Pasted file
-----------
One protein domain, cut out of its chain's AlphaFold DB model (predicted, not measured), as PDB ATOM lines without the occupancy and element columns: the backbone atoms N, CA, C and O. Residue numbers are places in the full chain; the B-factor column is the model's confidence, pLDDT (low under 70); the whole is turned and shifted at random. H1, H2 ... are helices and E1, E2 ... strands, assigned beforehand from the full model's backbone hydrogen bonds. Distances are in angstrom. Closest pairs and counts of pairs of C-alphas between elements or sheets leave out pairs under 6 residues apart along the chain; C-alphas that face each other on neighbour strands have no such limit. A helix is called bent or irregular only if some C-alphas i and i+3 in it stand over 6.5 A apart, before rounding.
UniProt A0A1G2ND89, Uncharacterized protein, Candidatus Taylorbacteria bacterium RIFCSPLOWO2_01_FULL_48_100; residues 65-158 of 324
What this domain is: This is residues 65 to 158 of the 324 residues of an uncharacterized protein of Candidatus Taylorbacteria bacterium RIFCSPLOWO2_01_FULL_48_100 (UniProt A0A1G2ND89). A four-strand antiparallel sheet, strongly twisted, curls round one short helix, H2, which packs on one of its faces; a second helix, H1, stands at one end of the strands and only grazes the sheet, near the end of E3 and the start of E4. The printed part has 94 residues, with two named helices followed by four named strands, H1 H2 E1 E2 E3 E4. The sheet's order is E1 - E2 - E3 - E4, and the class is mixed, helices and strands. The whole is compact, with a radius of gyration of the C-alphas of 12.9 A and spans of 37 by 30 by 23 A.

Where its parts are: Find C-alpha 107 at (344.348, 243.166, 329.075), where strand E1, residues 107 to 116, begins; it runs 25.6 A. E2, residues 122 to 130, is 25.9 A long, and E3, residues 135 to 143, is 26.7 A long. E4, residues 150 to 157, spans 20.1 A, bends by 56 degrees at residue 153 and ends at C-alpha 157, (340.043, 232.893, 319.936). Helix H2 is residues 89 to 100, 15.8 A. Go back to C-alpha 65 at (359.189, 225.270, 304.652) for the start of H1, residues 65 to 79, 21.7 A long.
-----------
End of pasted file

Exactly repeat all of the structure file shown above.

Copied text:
One protein domain, cut out of its chain's AlphaFold DB model (predicted, not measured), as PDB ATOM lines without the occupancy and element columns: the backbone atoms N, CA, C and O. Residue numbers are places in the full chain; the B-factor column is the model's confidence, pLDDT (low under 70); the whole is turned and shifted at random. H1, H2 ... are helices and E1, E2 ... strands, assigned beforehand from the full model's backbone hydrogen bonds. Distances are in angstrom. Closest pairs and counts of pairs of C-alphas between elements or sheets leave out pairs under 6 residues apart along the chain; C-alphas that face each other on neighbour strands have no such limit. A helix is called bent or irregular only if some C-alphas i and i+3 in it stand over 6.5 A apart, before rounding.
UniProt A0A1G2ND89, Uncharacterized protein, Candidatus Taylorbacteria bacterium RIFCSPLOWO2_01_FULL_48_100; residues 65-158 of 324
What this domain is: This is residues 65 to 158 of the 324 residues of an uncharacterized protein of Candidatus Taylorbacteria bacterium RIFCSPLOWO2_01_FULL_48_100 (UniProt A0A1G2ND89). A four-strand antiparallel sheet, strongly twisted, curls round one short helix, H2, which packs on one of its faces; a second helix, H1, stands at one end of the strands and only grazes the sheet, near the end of E3 and the start of E4. The printed part has 94 residues, with two named helices followed by four named strands, H1 H2 E1 E2 E3 E4. The sheet's order is E1 - E2 - E3 - E4, and the class is mixed, helices and strands. The whole is compact, with a radius of gyration of the C-alphas of 12.9 A and spans of 37 by 30 by 23 A.

Where its parts are: Find C-alpha 107 at (344.348, 243.166, 329.075), where strand E1, residues 107 to 116, begins; it runs 25.6 A. E2, residues 122 to 130, is 25.9 A long, and E3, residues 135 to 143, is 26.7 A long. E4, residues 150 to 157, spans 20.1 A, bends by 56 degrees at residue 153 and ends at C-alpha 157, (340.043, 232.893, 319.936). Helix H2 is residues 89 to 100, 15.8 A. Go back to C-alpha 65 at (359.189, 225.270, 304.652) for the start of H1, residues 65 to 79, 21.7 A long.